The floorplan that Shmuel Hasfari has laid out for The Master of the House, receiving its American premiere through April 29 at the Laguna Playhouse in Orange County, California) covers a lot of ground. Set in Tel Aviv, where its premiere would earn the 2003 Israel Theatre Academy Award for Best Play, it touches on Israel’s history from its 20th Century resurrection to the daily threats to destroy it.
The international politics are merely background for a smaller portrait with more universal resonance. One couple, whose problems will trace in part to political unrest, is at a crossroads from which views of aging, marriage, the safety of our children, and the sanity of our parents can be explored. While Richard Stein’s staging does not show the script, translated from Hebrew by Anthony Berris, successfully balancing the relative weight of its storylines and themes, one senses a potential for greater power hidden between the lines.
The principal metaphor in The Master of the House is renovation. How to balance the conflicting needs for renewal and for retaining links to the past is the question that underlies all the action and relationships here. This reflects back on the state of Israel, where age-old traditions are in pitched battle with changing realities, but it’s the fragile truce between husband and wife Yoel (Jonathan Goldstein) and Nava (Stacie Chaiken) that is at the center of The Master of the House.
One of the ironies suggested by the play’s title is this concept of a household having a person in charge. Who is in charge of Yoel and Nava’s home seems clear at the beginning, but is then up for grabs and ultimately decided under new terms. As is common in many households, these adults are only saying part of what’s on their minds. Yoel does this because he’s completely stopped up as a person. Nava does it because his blockage gives her nowhere to go.
That passive-aggressive standoff results in exchanges that sound like drive-by shootings, passing without revealing much. They make the play’s action seem more circular than it may in fact be. If Hasfari’s multi-level story is going to succeed, as it apparently did in Tel Aviv, it requires the director and central actors to find an underlying logic to drive these two scattered personalities from curtain to curtain call. Here, where it should feel heartbreakingly real, it merely feels broken.
Goldstein’s Yoel is a scruffy columnist living in the same house he grew up in. He writes about nostalgia and architecture, which reflect his own reverence for old buildings on one hand and his clinging to the past on the other. He hides his retentiveness in a transparent reverence for his father, portrayed as a great builder of early Tel Aviv (a portrait that is later undercut). Creating a retreating personality is a tough assignment for an actor: he is the thing he is not. Not surprisingly, it’s Yoel’s moments outside himself — lost in nostalgia or lightened by drink — in which Goldstein successfully shows some of who this man might have been.
Chaiken’s Nava is a dream — Yoel's dream — come true. A woman Yoel has loved since grade school, Nava is now a beautiful, articulate, successful bread-winner who inexplicably overlooks Yoel’s incredible Farbisener routine: he treats her like a waitress, fails to tell her his plans, doesn't notice his father’s advancing dementia, doesn't even try to fix the toilet, and on and on and on. That she stays with him may be more understandable in Israel. It's not translating here. That he calls her the love of his life, yet isn’t interested in sleeping with her anymore, is a mystery the script only provides mixed answers for. If it's to be sorted out in the playing, it's not happening successfully.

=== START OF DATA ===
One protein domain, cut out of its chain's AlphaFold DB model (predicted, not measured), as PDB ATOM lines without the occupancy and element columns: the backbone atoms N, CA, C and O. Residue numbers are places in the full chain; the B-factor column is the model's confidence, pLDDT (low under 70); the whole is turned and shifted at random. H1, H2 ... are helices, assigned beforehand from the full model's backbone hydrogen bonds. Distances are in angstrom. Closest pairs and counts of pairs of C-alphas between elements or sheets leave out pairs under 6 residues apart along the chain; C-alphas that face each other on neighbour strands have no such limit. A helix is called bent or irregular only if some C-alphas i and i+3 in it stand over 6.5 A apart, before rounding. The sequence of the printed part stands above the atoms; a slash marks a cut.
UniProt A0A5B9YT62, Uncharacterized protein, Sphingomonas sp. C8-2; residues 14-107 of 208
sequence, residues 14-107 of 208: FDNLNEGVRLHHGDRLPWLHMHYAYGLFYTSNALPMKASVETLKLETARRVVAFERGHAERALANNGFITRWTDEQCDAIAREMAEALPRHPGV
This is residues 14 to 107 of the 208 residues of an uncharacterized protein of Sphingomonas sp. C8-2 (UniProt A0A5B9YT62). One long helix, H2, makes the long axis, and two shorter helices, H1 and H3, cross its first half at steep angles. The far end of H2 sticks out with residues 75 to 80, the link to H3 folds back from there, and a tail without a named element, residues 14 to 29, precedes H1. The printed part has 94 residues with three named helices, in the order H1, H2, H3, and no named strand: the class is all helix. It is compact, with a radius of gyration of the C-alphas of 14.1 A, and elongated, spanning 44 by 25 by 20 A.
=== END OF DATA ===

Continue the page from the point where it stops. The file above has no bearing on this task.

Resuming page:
Not surprisingly, Nava seizes upon a chance to renovate the house when a handyman is called in to address the ignored commode. The battle lines are drawn when Yoel, first childishly refusing to discuss it, gives an inch before returning to his refusal to budge.
Without a viable answer to why these two are still connected, this vacuum at the center allows the secondary character of the contractor, Yigal Kadosh (Andrew Ross Wynn, a standout in A Noise Within’s As You Like It last year) stands out as such an important figure. Of course, Hasfari has given him what seems undo dimension here given some of the things he's glossed over. The pivotal character of Yoel’s mysterious older brother, for instance, is much too sketchy given that his actions are ultimately at the core of the drama. Was he married to Nava? How did Yoel’s obsession with Nava from the age of nine circumnavigate his older brother’s position?
Kadosh arrives on the scene as if to provide comic relief, but ends up with as much definition as the central characters thanks in part to a network of subplots that feature him and his son, Ro’i, also well played by Brett Ryback. This play also takes time for side excursions into Yoel’s younger brother’s exploits (immaterial to the Yoel-Nava relationship) and the nursing home realities of Yoel’s parents (hardly essential to establishing anything).
The parents have their own tangent about finding buried treasure. It’s not as crazy as it seems when, like so many similar messages woven into Hasfari’s script, it provides another metaphor for us: While there is gold in our pasts, we must be willing to break down our pasts in order to find it.
CREDITS By Shmuel Hasfari, directed by Richard Stein WITH Joseph Cardinale, Stacie Chaiken, Jonathan Goldstein, Barry Alan Levine, Tyler Logan, Brett Ryback, lizabeth Tobias, Bryna Weiss, Andrew Ross Wynn PRODUCTION Narelle Sissons, set; Julie Keen, costumes; Tom Ruzika, lights; David Edwards, sound; Rebecca M. Green, stage management
American Premiere Laguna Playhouse March 27-April 29 (Opened, reviewed 3/31)Powered by Sidelines